IBM announced that Watson Discovery and Natural Language Processing technology, along with IBM public cloud technology, is now being used by public, private and not-for-profit organizations as they collaborate to disrupt human trafficking.
Sometimes called “modern slavery,” human trafficking is a lucrative crime that exploits vulnerable people. Beginning today, stakeholders fighting this scourge have access to a powerful, new technology resource called Traffik Analysis Hub (TA Hub), co-created by IBM and donated to a consortium of public, private, and not for profit organizations, led by STOP THE TRAFFIK (STT), a non-governmental organization (NGO).
TA Hub, which runs on IBM public cloud, was developed on a pro bono basis and features technology donated by IBM. The system enables authorized organizations, such as financial service companies, NGOs and law enforcement agencies, to collaborate systematically, on a continuous basis. They can now securely share and analyze data to connect seemingly unrelated clues that confirm and pinpoint suspected criminal activity. Organizations that have signed on to the Traffik Analysis Hub can potentially gain insights and context they may not have been able to easily obtain on their own.
Because trafficking activity transcends borders and industries, it requires substantial coordination to address. To that end, the TA Hub allows authorized members to collect, securely share and analyze data in the cloud. There, non-personal data related to human trafficking is uploaded and transformed into actionable intelligence. Initial TA Hub participants include Barclays, Europol, Liberty Shared, Love Justice International, and Western Union.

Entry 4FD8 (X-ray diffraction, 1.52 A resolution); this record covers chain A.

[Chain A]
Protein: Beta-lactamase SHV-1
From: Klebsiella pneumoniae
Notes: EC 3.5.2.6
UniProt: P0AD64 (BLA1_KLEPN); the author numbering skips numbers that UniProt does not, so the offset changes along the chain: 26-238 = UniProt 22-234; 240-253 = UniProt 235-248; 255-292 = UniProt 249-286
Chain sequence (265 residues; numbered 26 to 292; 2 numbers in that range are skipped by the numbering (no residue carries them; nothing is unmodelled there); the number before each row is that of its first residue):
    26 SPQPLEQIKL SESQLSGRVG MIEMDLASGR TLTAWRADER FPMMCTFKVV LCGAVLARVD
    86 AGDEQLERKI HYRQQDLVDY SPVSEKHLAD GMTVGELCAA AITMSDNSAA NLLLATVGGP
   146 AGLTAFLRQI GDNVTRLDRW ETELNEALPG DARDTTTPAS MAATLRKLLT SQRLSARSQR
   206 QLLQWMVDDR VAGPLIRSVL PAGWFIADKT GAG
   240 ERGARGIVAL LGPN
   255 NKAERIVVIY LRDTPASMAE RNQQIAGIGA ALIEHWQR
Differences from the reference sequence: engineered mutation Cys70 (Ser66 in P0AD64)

In the TA Hub, which provides a substantial repository of trafficking-related metadata sets, AI augments human intelligence. Analysts collate and analyze data, then apply technology like Watson Discovery and Natural Language Processing to highlight patterns of data that trace possible trafficking activity. The technology can, for example, correlate suspicious financial transactions with publicly reported incidents related to suspected trafficking activity. This technology approach will help: NGOs educate communities to prevent recruitment and to rescue and reintegrate survivors; law enforcement agencies, to pursue perpetrators; policy makers, to formulate smarter regulations; financial institutions, to identify and freeze criminally obtained proceeds; and businesses, to ensure supply chains are free from exploitation.
“We’re optimistic that technologies such as AI can be an important part of improving the lives of so many people,” said Guillermo Miranda, Global Head of IBM Corporate Social Responsibility. “What’s also key here is the collaboration of public, private and not-for-profit sectors — addressing the issue together. They’re telling us that the shared knowledge and intelligence from the Traffik Analysis Hub will enable them to make real progress in addressing human trafficking.”
Modern slavery is estimated to be a $150 billion global industry, trapping an estimated 40.3 million people worldwide and more profitable than illegal drugs or white collar crime, according to the International Labor Organization. Traffickers depend on cheap or forced labor for agriculture, prostitution, hospitality and manufacturing. Organizers lure vulnerable people to work under harsh conditions for inadequate pay.